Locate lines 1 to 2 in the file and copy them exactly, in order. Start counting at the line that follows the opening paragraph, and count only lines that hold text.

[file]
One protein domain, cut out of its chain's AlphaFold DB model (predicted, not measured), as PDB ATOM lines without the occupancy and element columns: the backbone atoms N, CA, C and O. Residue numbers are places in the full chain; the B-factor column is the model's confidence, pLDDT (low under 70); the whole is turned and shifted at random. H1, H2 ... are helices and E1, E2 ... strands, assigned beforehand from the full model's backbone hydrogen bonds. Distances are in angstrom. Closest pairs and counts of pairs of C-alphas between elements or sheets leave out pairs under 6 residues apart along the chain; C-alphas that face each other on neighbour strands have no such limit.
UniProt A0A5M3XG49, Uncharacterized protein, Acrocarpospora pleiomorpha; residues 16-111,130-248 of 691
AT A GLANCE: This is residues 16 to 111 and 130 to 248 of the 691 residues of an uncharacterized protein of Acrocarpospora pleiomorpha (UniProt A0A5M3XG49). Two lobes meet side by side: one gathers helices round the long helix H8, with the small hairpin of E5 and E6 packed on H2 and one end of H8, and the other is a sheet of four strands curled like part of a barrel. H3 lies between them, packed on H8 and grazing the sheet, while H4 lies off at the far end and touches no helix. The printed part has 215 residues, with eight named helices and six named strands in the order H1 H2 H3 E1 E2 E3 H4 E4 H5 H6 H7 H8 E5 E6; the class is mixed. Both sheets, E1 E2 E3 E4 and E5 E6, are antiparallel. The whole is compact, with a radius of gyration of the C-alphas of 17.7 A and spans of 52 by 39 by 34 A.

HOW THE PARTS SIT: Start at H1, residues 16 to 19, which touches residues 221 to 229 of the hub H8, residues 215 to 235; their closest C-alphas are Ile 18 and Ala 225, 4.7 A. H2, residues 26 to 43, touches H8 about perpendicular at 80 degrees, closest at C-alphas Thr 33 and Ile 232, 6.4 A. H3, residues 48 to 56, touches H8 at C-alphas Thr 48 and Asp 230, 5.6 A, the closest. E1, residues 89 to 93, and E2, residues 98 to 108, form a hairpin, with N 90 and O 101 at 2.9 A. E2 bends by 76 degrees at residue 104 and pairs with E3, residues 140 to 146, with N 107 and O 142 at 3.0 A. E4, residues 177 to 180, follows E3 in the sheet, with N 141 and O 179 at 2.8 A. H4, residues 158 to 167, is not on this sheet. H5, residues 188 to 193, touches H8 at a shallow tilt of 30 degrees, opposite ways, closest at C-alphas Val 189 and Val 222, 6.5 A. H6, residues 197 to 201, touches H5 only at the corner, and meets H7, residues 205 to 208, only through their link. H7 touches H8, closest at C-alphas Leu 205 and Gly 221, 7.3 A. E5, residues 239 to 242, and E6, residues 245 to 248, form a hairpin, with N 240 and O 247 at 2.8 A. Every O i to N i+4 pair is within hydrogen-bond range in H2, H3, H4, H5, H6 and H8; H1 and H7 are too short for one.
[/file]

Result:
UniProt A0A5M3XG49, Uncharacterized protein, Acrocarpospora pleiomorpha; residues 16-111,130-248 of 691
AT A GLANCE: This is residues 16 to 111 and 130 to 248 of the 691 residues of an uncharacterized protein of Acrocarpospora pleiomorpha (UniProt A0A5M3XG49). Two lobes meet side by side: one gathers helices round the long helix H8, with the small hairpin of E5 and E6 packed on H2 and one end of H8, and the other is a sheet of four strands curled like part of a barrel. H3 lies between them, packed on H8 and grazing the sheet, while H4 lies off at the far end and touches no helix. The printed part has 215 residues, with eight named helices and six named strands in the order H1 H2 H3 E1 E2 E3 H4 E4 H5 H6 H7 H8 E5 E6; the class is mixed. Both sheets, E1 E2 E3 E4 and E5 E6, are antiparallel. The whole is compact, with a radius of gyration of the C-alphas of 17.7 A and spans of 52 by 39 by 34 A.